The emotionally charged hearings over whether wind turbines could be built on the land surrounding Bethlehem’s water supply may move from a fire hall to the more secure Carbon County Courthouse.
But the Penn Forest Township Zoning Hearing Board – not an independent hearing examiner as the applicant, Atlantic Wind, requested – will continue to preside over the case, Judge Steven R. Serfass ruled.
Serfass dismissed a legal challenge that questioned whether zoners can make a fair decision after five raucous public hearings and, among other allegations, personal attacks on social media.
Atlantic Wind, the energy company that brought the challenge, did not show that the zoners’ impartiality had been compromised in the face of “actual or perceived intimidation or threats,” Serfass said in the 11-page opinion he handed down Feb. 17.
Serfass said case law shows that the courts should only intervene in the decisions of municipal bodies in “extremely limited circumstances,” and Atlantic Wind’s case didn’t meet that benchmark.
In a footnote, the judge noted the township zoners did not object to Atlantic Wind’s request to move the hearings to the courthouse in Jim Thorpe and would entertain a written agreement if the township and Atlantic Wind can coordinate it with the county.
Atlantic Wind spokesman Craig Poff said the company will be in touch with the township shortly to scheduled those hearings.
“Our primary goal in all of this is to provide a safe hearing environment for all involved,” Poff said. “Ultimately, the judge saw some merit in that.”
Matthew Rapa, solicitor for the Zoning Hearing Board, said he expects the hearing would be scheduled within 45 days and would discuss the venue with Atlantic Wind.
He said the hearing would likely be held in the evening and that could mean fees may be associated with the hearing taking place at the courthouse. Atlantic Wind would have to petition the supervisors for the money, if it wanted the township to cover that expense.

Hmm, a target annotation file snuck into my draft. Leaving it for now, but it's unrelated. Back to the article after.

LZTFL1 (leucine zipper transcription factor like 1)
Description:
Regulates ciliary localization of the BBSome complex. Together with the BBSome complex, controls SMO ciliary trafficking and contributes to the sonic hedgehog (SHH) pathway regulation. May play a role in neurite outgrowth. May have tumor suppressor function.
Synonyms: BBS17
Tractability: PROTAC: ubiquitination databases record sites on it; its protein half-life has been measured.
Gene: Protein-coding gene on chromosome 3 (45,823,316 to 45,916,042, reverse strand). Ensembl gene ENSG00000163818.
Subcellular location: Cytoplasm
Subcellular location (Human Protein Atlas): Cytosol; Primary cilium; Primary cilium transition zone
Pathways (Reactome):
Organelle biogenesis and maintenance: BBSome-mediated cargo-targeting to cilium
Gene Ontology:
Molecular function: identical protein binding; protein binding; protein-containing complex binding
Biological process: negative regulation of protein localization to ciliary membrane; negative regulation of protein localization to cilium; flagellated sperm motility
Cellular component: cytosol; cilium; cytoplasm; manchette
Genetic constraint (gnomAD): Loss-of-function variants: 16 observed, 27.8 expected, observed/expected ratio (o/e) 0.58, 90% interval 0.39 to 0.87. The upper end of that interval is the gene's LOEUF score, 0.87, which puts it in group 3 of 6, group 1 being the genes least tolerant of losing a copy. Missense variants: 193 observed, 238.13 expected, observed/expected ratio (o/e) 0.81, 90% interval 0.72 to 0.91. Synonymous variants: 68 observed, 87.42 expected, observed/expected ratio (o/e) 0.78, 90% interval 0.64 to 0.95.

Atlantic Wind, a subsidiary of Avangrid Renewables, is seeking a special exception to build 37 wind turbines on about 260 acres of its land north and south of Hatchery Road in Penn Forest. The Bethlehem Authority, which owns the land and has a contract with Atlantic Wind, would get about $100,000 a year from the agreement and forward its environmental goals by creating renewable energy.
But property owners in the area railed against the plan since the hearings began in April. They argued the project would decrease property values, fragment an ecologically important forest and hurt water quality. The public had packed the fire hall to capacity during the hearings, which were punctuated by “boos” and other insults directed at Atlantic Wind officials and their supporters.
Atlantic Wind had argued that all the vitriol would make it hard for any volunteer board to make a fair decision with so much ill feeling being cast by their neighbors. Company attorneys argued some of their supporters had stayed away from the hearings out of fear, and its videographer refused to attend future meetings without security.
One Facebook post prompted Audrey Wargo, the zoning chairwoman, to send an email entitled “perceived threat” and suggested state police be called, according to Atlantic Wind’s court filing.
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